Electrical

What is a redundant power supply?

A power supply can be described as a source of electric power, and this device could supply power to the load. A power supply is composed of a transformer, rectifier, etc. A redundant power supply can provide uninterrupted power services in case of a power failure. This redundant power supply would convert the electrical current from a source to the required voltage, current, and frequency for the load. A redundant power supply is a combination of two or more power supplies in case if one power supply is interrupted the other one will give the required power for the operation of the load.

What is the need for a redundant power supply and where is it used?

In certain conditions like in a factory or in an office we would need a higher reliability power supply and if there is any power failure then it could create a lot of loss. So in order to prevent this we can use a redundant power supply, for example in an oil refinery there could be many types of machinery or instruments and all of this instrument would require reliable power and if not then it could affect the operation of the oil refiner and also heavy damage could happen. So in case of any power failure in this refinery could be a very critical and dangerous situation so we must use a reliable power supply for this process. So a redundant power supply is inevitable in many industrial applications.

What is a multiple redundancy?

We can see many computer servers which have a redundant power supply, so if one of the power supply fails then there is another one that would supply power to the load. We can improve redundancy by connecting each power supply to different circuits. We can also improve the redundancy by connecting each power supply to its own UPS. So by doing this we could get high protection or double protection from both the power supply failure and UPS failure.

How does a redundant power supply work?

So basically the redundant power supply is the combination of two or more power supplies for a load. So if one of them fails the other one will provide power with the required frequency. So the first power supply would be a primary supply and the other one will be a backup supply. In certain applications, the loss of power could lead to the failure of a process and that’s why we need a redundant power supply. So we need two power supplies for a redundant power supply and these power supplies must be the same, if they are not the same then it would cause a lot of problems. In the above image we can see the power supplies that are connected to a redundant module it is because the power supply that is used is a standard power supply. There are other power supplies that are designed for redundant use so in this case, we don’t need to use a redundancy module because they already have it. The redundancy module will be a diode circuitry and it is inevitable in a redundant power supply so we must make sure of it.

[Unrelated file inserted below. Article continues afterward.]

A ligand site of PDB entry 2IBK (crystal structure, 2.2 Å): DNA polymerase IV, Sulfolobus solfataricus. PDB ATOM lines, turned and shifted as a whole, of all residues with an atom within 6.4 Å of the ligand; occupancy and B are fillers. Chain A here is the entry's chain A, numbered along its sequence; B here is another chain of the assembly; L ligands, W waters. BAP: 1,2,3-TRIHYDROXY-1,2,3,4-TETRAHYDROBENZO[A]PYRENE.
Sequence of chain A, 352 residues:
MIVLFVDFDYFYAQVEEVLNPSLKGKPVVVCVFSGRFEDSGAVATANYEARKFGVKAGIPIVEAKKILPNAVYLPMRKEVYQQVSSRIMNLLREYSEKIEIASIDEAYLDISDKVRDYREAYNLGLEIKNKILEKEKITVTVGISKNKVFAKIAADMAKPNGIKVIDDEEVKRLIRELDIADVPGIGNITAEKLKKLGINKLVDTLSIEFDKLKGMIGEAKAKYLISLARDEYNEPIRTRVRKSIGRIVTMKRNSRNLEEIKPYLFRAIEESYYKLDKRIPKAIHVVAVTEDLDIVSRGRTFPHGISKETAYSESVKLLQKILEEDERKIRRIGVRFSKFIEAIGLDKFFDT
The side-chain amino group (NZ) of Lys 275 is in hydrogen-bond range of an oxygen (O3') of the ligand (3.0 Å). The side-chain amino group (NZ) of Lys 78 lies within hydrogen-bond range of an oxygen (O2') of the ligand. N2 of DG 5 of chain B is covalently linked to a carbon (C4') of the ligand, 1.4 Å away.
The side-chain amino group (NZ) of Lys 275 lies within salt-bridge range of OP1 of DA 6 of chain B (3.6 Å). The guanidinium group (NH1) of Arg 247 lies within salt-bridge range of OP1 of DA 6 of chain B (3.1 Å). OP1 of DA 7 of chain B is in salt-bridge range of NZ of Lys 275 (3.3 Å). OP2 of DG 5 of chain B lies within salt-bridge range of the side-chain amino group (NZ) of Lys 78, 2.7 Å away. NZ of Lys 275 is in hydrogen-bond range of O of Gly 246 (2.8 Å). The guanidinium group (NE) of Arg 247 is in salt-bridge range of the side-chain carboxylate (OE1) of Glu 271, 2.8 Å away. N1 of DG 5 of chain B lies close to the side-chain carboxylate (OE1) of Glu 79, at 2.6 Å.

The redundancy module would check the primary power supply so if the primary supply voltage changes the redundancy module would detect it and the power supply will be switched from the primary to the backup supply. If the voltage that reaches the load changes then it could affect very badly. So while shifting from the primary to backup supply there won’t be any power interruption to the load. So if the primary supply is regulated then the redundancy module will shift from the backup supply to the primary supply.

What is the difference between a redundant power supply and an uninterrupted power supply?

The redundant power supply would protect the devices from internal power failures. A UPS would protect these devices against the interruption of the utility power. The redundant power supply costs less than a UPS, The redundant power supply unit is smaller in size when compared to the UPS so the installation will be very easy. The UPS can be connected to many devices when compared to a redundant power supply.

What are the applications of redundant power supply?

  • Medical
  • Instrumentation and electronics
  • Telecommunications and fiber optic network
  • Networking applications
  • Oil refineries
  • Power plants

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